Friday, November 03, 2006

Thank Heavens it's Friday

This has been a week of running from one event to the next. I'm glad it's Friday and I can breathe a little over the weekend. I just want to be still. Just for a little bit.

Monday was the governor's visit and Mark arrived for a visit. It was also the night for Chicks. Generally we go around the circle and share at Chicks but I never shared Monday night. I guess it was just the way it was meant to be.

Tuesday was the Dillon Lecture with David Franz. Mark went with me and then we went with Greg to Roy's for lunch as soon as Greg got back from Joplin. Of course it was Halloween night so I enjoyed handing out candy for the kiddies.

Wednesday I got up at 4:30 to do some things before the 7 a.m. Food for Thought series. I left there and went straight to leadership, then from that to dinner with Greg and Mark before Mark took off.

Thursday I had a physical scheduled. Amazing how you can feel fine and just going to the doctor makes you start thinking about all the things that could be wrong with you. I'll just hope I get a good report.

Today I had lunch with Trish and ran into one of my former board members who I really, really like. I also took time to go to a reception for Paul Morrison who's running for attorney general. I had nice chats with Randy McEwen and Kathie Moore, as well as saying hello to other folks. I visited with Joyce Morrison a little bit. I'm so optimistic that Paul Morrison will be our next AG. Otherwise I was focused on MHA things today - I had a ton of things to do and got most of them done, although I'm still working on a couple of them here at 9 p.m.

The big news from last night was that I found - quite by accident - my tickets for Garrison Keillor's speech in Lindsborg on Monday. I had ordered them some time ago and had called saying, "hey, I never got these." Well, last night I was working in my home office, rearranging things, because I put together some shelving to go into a wardrobe I have in here. I was sitting on the floor and reached over to pick up a catalog that had fallen off my desk - who knows how long ago. Anyway, I pick up the catalog and out falls this envelope from Bethany College. I guess the envelope got stuck in there in the mailbox and I never saw it. I'm so glad I found it last night instead of next week when we would have missed it.

So, Greg and I are going and I wrote a couple dozen people last night, asking if they were interested in the extra tickets. Two people responded, so they got the tickets. It occurred to me later that some people have their email set to not allow bcc, and I didn't want to expose everyone's email addresses, so some may never have gotten the message. But, that's the price of not controlling your email, I guess. And, fortunately, Jan and Marci were both interested so the tickets found good homes! I didn't want any of them to go to waste. You could order six at the most, so that's what I did. It should be an interesting evening.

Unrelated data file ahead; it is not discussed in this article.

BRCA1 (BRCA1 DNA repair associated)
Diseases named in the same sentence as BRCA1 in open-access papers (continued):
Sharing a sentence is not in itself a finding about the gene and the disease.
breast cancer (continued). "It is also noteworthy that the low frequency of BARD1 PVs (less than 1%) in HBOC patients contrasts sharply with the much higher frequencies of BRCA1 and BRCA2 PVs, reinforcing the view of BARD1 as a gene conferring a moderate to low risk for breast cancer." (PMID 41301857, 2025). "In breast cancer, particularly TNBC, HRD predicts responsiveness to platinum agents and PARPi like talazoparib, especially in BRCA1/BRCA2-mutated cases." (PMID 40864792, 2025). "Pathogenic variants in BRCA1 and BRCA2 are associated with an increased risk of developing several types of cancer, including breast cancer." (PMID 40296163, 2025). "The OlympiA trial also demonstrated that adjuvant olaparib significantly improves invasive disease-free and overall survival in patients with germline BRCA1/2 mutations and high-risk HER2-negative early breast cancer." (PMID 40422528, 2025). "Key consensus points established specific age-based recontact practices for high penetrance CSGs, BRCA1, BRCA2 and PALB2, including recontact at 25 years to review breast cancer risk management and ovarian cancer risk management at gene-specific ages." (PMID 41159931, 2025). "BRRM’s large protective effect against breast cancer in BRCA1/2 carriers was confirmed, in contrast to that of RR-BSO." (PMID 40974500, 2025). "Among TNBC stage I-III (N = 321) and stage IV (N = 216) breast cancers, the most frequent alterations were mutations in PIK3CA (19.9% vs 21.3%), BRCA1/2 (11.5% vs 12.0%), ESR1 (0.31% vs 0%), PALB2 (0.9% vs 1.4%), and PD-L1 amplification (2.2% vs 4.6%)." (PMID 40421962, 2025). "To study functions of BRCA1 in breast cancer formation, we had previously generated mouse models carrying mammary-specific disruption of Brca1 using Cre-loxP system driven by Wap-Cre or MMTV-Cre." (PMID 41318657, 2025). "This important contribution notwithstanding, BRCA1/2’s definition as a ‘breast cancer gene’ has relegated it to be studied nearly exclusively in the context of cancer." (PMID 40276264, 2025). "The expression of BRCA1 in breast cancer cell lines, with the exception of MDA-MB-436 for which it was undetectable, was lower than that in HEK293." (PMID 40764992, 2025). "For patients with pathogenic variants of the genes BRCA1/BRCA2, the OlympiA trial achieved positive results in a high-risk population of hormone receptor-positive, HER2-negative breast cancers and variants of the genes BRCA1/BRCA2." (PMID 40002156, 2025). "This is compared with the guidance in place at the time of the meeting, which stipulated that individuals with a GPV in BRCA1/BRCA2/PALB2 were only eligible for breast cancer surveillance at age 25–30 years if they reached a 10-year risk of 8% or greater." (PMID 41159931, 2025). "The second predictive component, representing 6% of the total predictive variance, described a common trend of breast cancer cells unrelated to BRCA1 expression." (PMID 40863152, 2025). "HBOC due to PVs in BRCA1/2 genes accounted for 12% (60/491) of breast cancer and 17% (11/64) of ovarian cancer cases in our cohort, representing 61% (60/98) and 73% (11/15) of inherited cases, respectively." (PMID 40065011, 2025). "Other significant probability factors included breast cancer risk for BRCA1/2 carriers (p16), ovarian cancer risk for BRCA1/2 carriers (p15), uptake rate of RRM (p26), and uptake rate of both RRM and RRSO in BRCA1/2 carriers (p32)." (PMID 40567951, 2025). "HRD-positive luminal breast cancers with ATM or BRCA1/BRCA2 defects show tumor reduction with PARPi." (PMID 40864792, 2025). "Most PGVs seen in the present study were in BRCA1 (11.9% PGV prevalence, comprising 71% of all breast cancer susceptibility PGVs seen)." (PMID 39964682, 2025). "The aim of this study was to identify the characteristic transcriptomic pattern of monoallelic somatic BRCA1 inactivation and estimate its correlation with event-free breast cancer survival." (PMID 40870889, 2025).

Dr. David Franz at Dillon Lecture Series in Hutchinson Kansas

The Dillon Lecture Series on Tuesday, Oct. 31, was by David Franz. He's a bioterrorism expert who served on weapons inspection teams to Russia and Iraq. He's originally from Buhler, just outside of Hutchinson, so it was a homecoming for him.

He told us about being in Russia in early 1994 as part of a team working to hammer out an agreement. At one point the leader of the team turned to him and said, "Col. Franz, you and the Russian Colonel go and work out the wording on this section here. After all, it's only science." Franz said that they were able to agree in about 20 minutes, which they felt good about. It was a turning point for Franz because he realized that science could be a common language. And he has been thinking of it that way ever since.

Franz said he thinks the first time the US really thought about terrorism was the 1996 Olympics in Atlanta. He reminded us it was Oct. 2001 when the anthrax letters were sent. He said overnight the budget for bioterrorism went from the 1997 level of 137 Million to the 2001 level of 6 Billion. Overnight.

Franz joked about his role as an "expert." He was preparing for an interview with Mike Wallace on October 4, 2001. Wallace came in and said the story was breaking about someone in Florida being ill from breathing anthrax. Franz said his comment was, "No way. We haven't had a case of inhalation anthrax in the US since 1978."

He is also working with K-State to develop a major research facility there. Being a trained veternarian, he has a particular interest in animals. He said the biggest threat to Kansas is probably foot and mouth disease, which doesn't hurt humans, except economically. He said it's very easy to use and hard to trace - the problem with lots of these things and the reason five years later we don't know who sent the anthrax. He estimated the cost to Kansas of one foot and mouth disease outbreak would be $30-40 Billion.

He offered some really interesting figures from various research about how our stance on the world stage affects us. For example, in Indonesia, in 2003, support for the US was 23% and support for Bin Laden was 58%. After the tsunami and the US sent aid (albeit small), in 2005, support for the US rose to 40% and support for Bin Laden dropped to 23%.

Similarly, in Pakistan, in 2003 support for the US was at 23% and support for Bin Laden was at 51%. After we sent aid for the earthquake, support for the US rose to 46% and support for Bin Laden dropped to 33%. And 81% of those said the earthquake relief was important in their decision.

What does that mean? It means we could do a whole lot more for ourselves - and others - by sending aid. And it's far cheaper than war. It's far more effective in changing public opinion.

Franz ended his speech with an Edward R. Murrow quote, "It's the last three feet between people that count."